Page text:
Japan's missile defense options

Japan's Defense Ministry has submitted a record budget request for the next fiscal year. It wants about $52 billion — a 3.3% bump from this year's initial request — to upgrade its land, sea, space and cyber capabilities.

Almost $690 million would be for boosting space capabilities, including the development of a surveillance satellite. The ministry has earmarked about $340 million for the creation of a cyber-security unit within the Self-Defense Forces. And it wants more than $730 million to develop a replacement for the SDF's F2 fighter jet.

An unspecified amount would go towards creating a new missile defense policy. That is one of the new government's most pressing issues after its predecessor scrapped plans to deploy the land-based Aegis Ashore system.

Aegis Ashore was supposed to add an extra layer of defense to a system that includes sea-based Aegis destroyers and PAC3 interceptors. The land-based Aegis Ashore would intercept ballistic missiles outside the Earth's atmosphere. The government announced the plan in 2017 after North Korea launched a series of ballistic missiles.

But the ministry scrapped the plan in June, saying it would be too costly and take too long to ensure that the rocket boosters can land safely.

Aegis Ashore
Aegis Ashore was supposed to be deployed at Self-Defense Force sites in Akita and Yamaguchi prefectures.

Members of Japan's national security circle are now engaged in heated discussions on alternatives to the Aegis Ashore system. They are looking at sea-based systems for radars and launchers, and have proposed three options: building new destroyers for them, place them on commercial merchant ships, or build offshore structures similar to oil rigs.

An illustration of three examples
Three proposals under consideration for a new sea-based missile-defense layer.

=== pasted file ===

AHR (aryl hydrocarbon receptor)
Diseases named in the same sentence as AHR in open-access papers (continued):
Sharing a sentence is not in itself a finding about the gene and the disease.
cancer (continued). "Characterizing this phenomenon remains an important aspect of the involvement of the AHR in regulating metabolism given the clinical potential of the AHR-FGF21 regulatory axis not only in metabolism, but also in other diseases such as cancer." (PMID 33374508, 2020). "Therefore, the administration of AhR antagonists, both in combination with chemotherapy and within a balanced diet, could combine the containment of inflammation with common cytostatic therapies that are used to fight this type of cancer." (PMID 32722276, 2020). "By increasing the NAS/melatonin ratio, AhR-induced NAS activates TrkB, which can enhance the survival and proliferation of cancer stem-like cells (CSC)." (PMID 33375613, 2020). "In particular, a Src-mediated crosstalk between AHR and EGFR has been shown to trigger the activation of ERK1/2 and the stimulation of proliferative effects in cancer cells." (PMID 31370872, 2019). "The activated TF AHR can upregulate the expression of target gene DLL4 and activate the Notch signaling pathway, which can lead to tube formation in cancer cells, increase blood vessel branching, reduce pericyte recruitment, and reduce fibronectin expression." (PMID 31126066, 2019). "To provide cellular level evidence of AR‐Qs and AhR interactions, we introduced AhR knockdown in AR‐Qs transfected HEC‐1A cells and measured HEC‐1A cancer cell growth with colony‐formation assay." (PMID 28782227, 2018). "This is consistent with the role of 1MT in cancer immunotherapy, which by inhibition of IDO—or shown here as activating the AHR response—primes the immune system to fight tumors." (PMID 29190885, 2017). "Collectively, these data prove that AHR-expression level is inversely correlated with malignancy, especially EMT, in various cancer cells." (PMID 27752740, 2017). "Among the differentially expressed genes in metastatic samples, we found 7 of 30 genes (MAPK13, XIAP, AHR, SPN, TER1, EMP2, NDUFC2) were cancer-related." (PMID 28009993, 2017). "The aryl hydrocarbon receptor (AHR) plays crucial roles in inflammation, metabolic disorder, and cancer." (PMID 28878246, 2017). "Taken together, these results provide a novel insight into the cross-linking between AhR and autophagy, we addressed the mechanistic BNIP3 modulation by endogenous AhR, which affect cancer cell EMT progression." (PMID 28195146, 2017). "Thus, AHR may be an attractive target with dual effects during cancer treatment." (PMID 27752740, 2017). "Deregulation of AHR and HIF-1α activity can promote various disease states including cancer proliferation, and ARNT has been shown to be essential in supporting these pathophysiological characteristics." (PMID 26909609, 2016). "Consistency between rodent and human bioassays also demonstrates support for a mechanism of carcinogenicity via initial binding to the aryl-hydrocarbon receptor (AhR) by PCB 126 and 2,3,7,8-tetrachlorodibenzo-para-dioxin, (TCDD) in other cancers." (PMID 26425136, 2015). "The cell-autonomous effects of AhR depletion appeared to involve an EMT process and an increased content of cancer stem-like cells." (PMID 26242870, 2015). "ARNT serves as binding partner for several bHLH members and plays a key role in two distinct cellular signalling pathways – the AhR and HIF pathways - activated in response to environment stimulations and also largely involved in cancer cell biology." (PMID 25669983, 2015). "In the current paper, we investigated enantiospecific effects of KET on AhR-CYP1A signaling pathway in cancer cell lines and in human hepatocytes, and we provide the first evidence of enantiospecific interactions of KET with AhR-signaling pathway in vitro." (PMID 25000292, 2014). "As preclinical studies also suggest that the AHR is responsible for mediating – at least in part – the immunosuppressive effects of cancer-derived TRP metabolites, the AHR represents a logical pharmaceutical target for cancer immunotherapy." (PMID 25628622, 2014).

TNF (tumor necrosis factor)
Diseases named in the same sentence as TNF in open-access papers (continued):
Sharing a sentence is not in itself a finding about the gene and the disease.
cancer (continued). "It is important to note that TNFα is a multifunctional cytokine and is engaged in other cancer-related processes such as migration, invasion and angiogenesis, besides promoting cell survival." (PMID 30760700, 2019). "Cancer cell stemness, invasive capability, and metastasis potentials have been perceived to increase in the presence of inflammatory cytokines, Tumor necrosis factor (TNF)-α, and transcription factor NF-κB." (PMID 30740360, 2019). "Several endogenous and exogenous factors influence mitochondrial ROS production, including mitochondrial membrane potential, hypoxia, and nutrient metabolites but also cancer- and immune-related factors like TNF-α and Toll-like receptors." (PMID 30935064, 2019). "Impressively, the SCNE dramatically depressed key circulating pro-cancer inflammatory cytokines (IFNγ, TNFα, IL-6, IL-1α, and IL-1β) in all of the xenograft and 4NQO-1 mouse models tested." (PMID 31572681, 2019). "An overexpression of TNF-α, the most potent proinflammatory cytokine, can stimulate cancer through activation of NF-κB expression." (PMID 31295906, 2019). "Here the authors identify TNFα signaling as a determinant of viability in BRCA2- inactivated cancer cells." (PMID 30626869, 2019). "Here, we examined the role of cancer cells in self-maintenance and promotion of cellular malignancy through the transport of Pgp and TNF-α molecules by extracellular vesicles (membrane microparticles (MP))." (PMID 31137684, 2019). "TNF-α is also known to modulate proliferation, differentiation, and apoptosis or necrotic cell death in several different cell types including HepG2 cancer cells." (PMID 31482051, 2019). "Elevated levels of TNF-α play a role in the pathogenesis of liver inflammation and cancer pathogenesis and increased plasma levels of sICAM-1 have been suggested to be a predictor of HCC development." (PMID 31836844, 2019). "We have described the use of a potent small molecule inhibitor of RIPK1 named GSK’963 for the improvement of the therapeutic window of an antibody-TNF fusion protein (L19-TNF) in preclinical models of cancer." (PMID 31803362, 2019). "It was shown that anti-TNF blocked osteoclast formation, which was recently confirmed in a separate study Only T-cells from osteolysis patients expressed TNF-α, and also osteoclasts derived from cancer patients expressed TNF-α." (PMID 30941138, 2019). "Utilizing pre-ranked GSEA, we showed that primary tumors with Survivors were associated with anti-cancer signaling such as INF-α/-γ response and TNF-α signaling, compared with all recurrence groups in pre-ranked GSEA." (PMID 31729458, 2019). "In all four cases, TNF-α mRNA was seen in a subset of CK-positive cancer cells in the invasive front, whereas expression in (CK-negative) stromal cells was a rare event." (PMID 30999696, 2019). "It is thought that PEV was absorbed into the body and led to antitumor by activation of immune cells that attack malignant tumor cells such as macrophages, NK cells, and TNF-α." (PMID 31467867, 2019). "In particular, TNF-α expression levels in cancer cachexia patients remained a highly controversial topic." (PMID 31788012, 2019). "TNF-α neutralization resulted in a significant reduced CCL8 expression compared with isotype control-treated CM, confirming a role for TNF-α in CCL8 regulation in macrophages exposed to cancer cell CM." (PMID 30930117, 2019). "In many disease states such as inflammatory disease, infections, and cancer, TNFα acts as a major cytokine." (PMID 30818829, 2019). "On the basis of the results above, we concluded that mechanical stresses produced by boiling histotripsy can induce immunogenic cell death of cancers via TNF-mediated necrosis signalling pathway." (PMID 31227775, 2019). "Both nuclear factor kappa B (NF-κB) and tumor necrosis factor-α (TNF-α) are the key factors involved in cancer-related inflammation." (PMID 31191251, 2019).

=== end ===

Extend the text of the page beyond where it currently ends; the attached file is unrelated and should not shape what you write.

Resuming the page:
Murano Masashi, an expert on Japan-US security policy at the Hudson Institute, says all three options have vulnerabilities.

"Using tankers might be cheaper than building new aegis destroyers, but they're more vulnerable to attack and inferior in terms of self-defense capabilities. Putting systems on a rig would be vulnerable to torpedoes and underwater sabotage."

And he says building new destroyers would fail to address a chronic shortage people in the Maritime Self Defense Forces who can operate Aegis systems.

"Forcing any sea-based plan on the MSDF would lead to a reduction in their readiness," he says. The Aegis Ashore plan was designed to reduce the burden on the Maritime Self-Defense Forces, but the sea-based alternatives would do exactly the opposite.

Murano Masaaki
Murano Masashi, an expert on Japan-US security policy at the Hudson Institute.

Murano believes the Defense Ministry should be considering land-based options, too. He says they should be looking at alternative deployment locations for Aegis Ashore, or considering deploying the radar and the launcher separately, which would lower the footprint and perhaps diminish local objections.

"But the ministry has narrowed its focus to the sea-based options because they're thinking of the political costs. Negotiating again with people living near the proposed locations would incur a really high cost."

Ruling party lawmakers are reviewing the Defense Ministry's proposals, but say they need to conduct feasibility studies because there are few instances of any of these options being instituted, and they fear that costs could spiral.

The Defense Ministry says it aims to make its choice and announce a price by the end of the year.

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